Police Officer Charged with Murder After Shooting Teenager Dead

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Police car siren

Dashcams can prove to be very handy in the event that your car is involved in a crash. But many interesting, funny, or even tragic events have also been unintentionally captured by these increasingly-popular devices.

Dashcam footage has recently emerged of a tragic event that occurred in Chicago on 20th October 2014. The disturbing footage depicts a police officer fatally shooting a black teenager, Laquan McDonald.

The seventeen-year-old was shot dead by police while running down a road. The footage clearly shows that McDonald was not engaged in any violent or aggressive conduct towards the police or anyone else, which contradicts police statements which falsely claimed that he lunged at them with a knife immediately before being shot.

The seventeen-year-old passes by two police officers, then stands near their vehicles. One officer aims his pistol and shoots. The teen then falls to the ground and lies there, jerking his arms and legs. Shockingly, the officer empties his cartridge – shooting the teen a total of 16 times.

Police claim that McDonald had used a knife earlier to slash the tyres of a police vehicle.

The footage was made public just hours after Officer Jason Van Dyke was charged with murder. He was the only officer to use a weapon.

Cook County State’s Attorney Anita Alvarez describes the scene as: “graphic”, “violent” and “chilling.” She says:

“to watch a 17-year-old young man die in such a violent manner is deeply disturbing and I have absolutely no doubt this video will tear at the hearts of all Chicagoans.”

This case marks the first time that a Chicago police officer has been charged with first-degree murder for an on-duty death in over 30 years.

The city approved a $5 million settlement for the teen’s family in April, but no amount of money could ever make up for their loss.

Now, protests are being held across Chicago, with the public support of both Hillary Clinton and Barack Obama.

Obama has publicly posted on Facebook that he is “deeply disturbed by the footage of the fatal shooting of 17-year-old Laquan McDonald”, and Mrs Clinton has highlighted the need for systemic change, saying “we cannot go on like this.”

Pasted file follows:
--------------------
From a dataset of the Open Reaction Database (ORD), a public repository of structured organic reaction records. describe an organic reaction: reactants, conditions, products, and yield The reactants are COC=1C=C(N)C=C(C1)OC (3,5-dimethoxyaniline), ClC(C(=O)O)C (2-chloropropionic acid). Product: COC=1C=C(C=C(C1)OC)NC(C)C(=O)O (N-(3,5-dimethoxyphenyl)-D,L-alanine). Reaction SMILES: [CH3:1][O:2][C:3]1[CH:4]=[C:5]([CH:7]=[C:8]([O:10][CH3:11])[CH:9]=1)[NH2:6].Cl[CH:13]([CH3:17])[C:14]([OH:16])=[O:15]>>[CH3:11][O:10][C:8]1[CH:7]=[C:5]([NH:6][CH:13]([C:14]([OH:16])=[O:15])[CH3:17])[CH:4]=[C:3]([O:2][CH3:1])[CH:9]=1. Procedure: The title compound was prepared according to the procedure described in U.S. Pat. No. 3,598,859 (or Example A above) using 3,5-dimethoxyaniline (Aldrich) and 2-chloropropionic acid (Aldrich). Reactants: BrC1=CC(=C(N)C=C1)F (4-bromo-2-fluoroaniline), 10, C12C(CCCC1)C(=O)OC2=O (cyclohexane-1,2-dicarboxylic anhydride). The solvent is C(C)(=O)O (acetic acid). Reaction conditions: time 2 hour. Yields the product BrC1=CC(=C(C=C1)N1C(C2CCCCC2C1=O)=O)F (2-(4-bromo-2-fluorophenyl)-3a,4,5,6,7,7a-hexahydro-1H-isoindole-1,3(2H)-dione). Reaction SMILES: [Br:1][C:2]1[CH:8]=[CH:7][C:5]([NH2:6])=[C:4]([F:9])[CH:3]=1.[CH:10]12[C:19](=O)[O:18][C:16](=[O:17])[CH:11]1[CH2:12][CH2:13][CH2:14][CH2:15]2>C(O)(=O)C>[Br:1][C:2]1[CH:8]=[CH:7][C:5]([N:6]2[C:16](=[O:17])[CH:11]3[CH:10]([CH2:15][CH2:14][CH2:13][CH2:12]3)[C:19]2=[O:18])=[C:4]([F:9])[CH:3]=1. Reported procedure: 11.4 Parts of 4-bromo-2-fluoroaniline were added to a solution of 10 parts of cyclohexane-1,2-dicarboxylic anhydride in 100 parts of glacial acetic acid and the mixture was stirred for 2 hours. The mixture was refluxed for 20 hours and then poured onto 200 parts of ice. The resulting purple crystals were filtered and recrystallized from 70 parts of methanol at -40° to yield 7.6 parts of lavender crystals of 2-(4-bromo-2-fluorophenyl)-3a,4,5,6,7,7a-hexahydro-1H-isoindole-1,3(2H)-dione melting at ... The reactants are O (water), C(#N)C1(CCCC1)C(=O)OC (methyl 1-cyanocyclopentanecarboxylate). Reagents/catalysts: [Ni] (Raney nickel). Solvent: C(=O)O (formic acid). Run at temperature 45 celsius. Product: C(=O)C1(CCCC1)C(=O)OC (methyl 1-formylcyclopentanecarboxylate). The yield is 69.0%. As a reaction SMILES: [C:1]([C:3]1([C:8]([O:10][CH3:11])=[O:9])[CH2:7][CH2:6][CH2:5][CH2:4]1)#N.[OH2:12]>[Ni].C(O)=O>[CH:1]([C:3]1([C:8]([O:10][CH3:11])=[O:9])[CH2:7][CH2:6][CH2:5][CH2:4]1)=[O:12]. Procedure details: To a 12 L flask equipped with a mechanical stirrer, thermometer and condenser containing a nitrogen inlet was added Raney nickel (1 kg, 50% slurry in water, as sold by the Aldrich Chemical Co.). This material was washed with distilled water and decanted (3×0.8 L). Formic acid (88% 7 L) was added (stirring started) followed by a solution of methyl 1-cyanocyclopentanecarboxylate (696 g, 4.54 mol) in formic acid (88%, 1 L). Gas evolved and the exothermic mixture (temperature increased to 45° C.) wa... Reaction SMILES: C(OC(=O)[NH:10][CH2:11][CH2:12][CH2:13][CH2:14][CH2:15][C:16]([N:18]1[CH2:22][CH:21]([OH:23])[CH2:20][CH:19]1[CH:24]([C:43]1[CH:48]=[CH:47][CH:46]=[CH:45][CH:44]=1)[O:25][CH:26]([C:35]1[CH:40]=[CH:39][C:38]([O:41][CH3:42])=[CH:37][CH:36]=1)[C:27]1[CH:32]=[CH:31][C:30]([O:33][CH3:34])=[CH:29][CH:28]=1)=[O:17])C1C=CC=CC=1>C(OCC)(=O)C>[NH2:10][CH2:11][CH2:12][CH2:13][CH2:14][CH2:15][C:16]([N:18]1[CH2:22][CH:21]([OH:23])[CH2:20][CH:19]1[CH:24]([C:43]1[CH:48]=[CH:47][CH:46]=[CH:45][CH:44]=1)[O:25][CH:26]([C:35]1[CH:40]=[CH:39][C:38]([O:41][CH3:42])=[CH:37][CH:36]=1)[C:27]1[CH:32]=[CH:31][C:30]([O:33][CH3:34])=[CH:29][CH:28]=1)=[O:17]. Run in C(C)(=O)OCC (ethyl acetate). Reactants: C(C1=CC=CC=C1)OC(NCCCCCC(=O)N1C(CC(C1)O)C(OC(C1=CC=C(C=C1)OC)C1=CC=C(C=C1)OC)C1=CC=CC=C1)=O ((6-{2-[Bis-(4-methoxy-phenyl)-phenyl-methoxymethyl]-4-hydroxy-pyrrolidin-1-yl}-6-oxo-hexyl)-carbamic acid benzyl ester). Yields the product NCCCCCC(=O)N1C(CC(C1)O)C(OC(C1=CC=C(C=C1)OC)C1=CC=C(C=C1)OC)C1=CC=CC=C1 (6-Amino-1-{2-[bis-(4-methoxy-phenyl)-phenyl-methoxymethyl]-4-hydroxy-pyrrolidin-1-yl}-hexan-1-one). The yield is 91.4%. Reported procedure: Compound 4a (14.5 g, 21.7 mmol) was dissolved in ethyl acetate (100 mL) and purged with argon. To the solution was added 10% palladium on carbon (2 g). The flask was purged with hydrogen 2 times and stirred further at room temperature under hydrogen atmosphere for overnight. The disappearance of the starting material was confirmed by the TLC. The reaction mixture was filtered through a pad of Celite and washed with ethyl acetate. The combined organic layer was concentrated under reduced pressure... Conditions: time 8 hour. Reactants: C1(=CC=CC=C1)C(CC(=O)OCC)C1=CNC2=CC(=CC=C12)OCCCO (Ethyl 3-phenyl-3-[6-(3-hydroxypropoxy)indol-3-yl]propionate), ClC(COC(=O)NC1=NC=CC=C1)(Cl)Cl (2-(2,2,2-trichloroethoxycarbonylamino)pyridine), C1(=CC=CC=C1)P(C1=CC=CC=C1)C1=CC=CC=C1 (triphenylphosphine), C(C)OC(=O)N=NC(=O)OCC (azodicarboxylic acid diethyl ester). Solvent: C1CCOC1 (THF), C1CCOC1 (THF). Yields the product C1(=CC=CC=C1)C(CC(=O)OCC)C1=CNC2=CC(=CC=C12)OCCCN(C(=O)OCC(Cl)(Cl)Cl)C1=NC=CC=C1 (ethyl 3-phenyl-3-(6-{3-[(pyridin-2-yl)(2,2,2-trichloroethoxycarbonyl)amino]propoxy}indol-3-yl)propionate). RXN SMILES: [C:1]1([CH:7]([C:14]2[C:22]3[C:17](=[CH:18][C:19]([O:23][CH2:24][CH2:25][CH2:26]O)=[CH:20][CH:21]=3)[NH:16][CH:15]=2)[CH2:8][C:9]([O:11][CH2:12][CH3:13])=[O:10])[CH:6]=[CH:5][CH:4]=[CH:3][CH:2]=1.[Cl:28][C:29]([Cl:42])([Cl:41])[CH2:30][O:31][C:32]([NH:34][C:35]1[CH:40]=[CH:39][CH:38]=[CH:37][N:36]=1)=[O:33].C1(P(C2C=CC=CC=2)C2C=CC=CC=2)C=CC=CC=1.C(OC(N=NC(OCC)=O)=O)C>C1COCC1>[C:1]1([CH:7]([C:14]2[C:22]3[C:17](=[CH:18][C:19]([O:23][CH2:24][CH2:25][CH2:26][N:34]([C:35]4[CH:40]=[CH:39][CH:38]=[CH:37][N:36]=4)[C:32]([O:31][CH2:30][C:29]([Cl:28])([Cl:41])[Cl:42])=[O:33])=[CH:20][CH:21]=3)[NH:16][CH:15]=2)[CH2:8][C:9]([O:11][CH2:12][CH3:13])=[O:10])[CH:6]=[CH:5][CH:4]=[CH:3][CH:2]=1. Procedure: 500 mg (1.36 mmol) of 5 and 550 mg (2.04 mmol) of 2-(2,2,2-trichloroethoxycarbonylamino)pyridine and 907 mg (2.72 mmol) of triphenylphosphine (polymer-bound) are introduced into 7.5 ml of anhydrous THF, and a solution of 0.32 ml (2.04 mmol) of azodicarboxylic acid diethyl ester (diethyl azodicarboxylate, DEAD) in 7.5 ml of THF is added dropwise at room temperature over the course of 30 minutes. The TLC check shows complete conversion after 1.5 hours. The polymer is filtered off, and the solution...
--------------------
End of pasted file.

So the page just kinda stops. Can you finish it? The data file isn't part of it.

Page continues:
Not the only time…

With the ever-increasing number of cameras in public places, more and more instances of police brutality have come to light.

In decades past, allegations of police misconduct often came down to the word of the brutalised against that of the officer, who would often be backed up by colleagues. This made allegations against police very difficult to prove, and meant that officers could feel confident that they could get away with horrendous acts of brutality.

But thanks to the proliferation of camera-phones, dashcams and CCTV, the likelihood of police being caught-out is higher than ever before. The McDonald video is just one of several to emerge in recent times depicting American police brutalising and even killing people without justification.

Recent footage in Australia…

Closer to home, one man travelling in Queensland was recently tasered and bullied into deleting footage of police abuse. Fortunately, he was able to recover the incriminating video.

And in rural NSW, a police officer was caught on home CCTV footage capsicum spraying friendly puppies without any provocation.

Across the country in WA, security footage recently emerged of an officer shooting dead six-year Staffordshire Terrier ‘Biggie’ when it was clear that the beloved family pet posed no threat. In fact, Biggie tried to go around the officer who then blocked his way. Biggie then sat for the officer before he was shot dead. Police in that case claimed that Biggie had tried to attack the officer, who had no choice but to pull the trigger. They were obviously unaware that a nearby house had installed a CCTV camera which covered the entire incident. Such blatant fabrications raise questions about the credibility of police statements in a number of other fatal shootings – many of which involve police claims that they were attacked with knives before pulling the trigger.

The shooting of Biggie followed the fatal shooting of another beloved pet – 11-month-old puppy ‘Hulk’ – whose devastated owners continue their fight for justice.

It is to be hoped that if anything positive can come from the tragic situation of McDonald’s death, and other unjustified shootings, it will be that police think twice before shooting people and animals without justification – after all, camera footage can trump police fabrications.

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Ugur Nedim

Ugur Nedim

Ugur Nedim is an Accredited Criminal Law Specialist with 25 years of experience as a Criminal Defence Lawyer. He is the Principal of Sydney Criminal Lawyers®.

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